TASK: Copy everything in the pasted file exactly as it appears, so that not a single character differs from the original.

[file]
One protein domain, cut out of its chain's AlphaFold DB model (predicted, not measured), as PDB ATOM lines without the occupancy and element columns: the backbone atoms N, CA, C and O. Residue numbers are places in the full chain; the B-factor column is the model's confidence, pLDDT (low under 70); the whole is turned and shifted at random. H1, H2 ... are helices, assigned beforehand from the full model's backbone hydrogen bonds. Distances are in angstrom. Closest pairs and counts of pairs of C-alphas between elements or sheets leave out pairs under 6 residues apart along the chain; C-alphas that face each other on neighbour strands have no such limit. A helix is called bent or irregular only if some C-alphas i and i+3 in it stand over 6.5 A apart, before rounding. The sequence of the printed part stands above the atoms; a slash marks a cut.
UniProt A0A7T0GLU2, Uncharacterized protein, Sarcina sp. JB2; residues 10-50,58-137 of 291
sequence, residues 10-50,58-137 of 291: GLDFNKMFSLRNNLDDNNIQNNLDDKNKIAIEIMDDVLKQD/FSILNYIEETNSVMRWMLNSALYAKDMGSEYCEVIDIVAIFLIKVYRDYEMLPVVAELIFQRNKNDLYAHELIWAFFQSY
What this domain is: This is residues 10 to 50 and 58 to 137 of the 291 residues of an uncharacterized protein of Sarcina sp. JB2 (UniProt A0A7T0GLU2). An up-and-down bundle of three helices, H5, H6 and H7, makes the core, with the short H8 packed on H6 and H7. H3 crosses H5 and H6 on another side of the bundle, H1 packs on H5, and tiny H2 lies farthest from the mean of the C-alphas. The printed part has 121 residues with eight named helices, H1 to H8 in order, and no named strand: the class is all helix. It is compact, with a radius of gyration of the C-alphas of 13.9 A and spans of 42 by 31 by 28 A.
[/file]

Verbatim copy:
One protein domain, cut out of its chain's AlphaFold DB model (predicted, not measured), as PDB ATOM lines without the occupancy and element columns: the backbone atoms N, CA, C and O. Residue numbers are places in the full chain; the B-factor column is the model's confidence, pLDDT (low under 70); the whole is turned and shifted at random. H1, H2 ... are helices, assigned beforehand from the full model's backbone hydrogen bonds. Distances are in angstrom. Closest pairs and counts of pairs of C-alphas between elements or sheets leave out pairs under 6 residues apart along the chain; C-alphas that face each other on neighbour strands have no such limit. A helix is called bent or irregular only if some C-alphas i and i+3 in it stand over 6.5 A apart, before rounding. The sequence of the printed part stands above the atoms; a slash marks a cut.
UniProt A0A7T0GLU2, Uncharacterized protein, Sarcina sp. JB2; residues 10-50,58-137 of 291
sequence, residues 10-50,58-137 of 291: GLDFNKMFSLRNNLDDNNIQNNLDDKNKIAIEIMDDVLKQD/FSILNYIEETNSVMRWMLNSALYAKDMGSEYCEVIDIVAIFLIKVYRDYEMLPVVAELIFQRNKNDLYAHELIWAFFQSY
What this domain is: This is residues 10 to 50 and 58 to 137 of the 291 residues of an uncharacterized protein of Sarcina sp. JB2 (UniProt A0A7T0GLU2). An up-and-down bundle of three helices, H5, H6 and H7, makes the core, with the short H8 packed on H6 and H7. H3 crosses H5 and H6 on another side of the bundle, H1 packs on H5, and tiny H2 lies farthest from the mean of the C-alphas. The printed part has 121 residues with eight named helices, H1 to H8 in order, and no named strand: the class is all helix. It is compact, with a radius of gyration of the C-alphas of 13.9 A and spans of 42 by 31 by 28 A.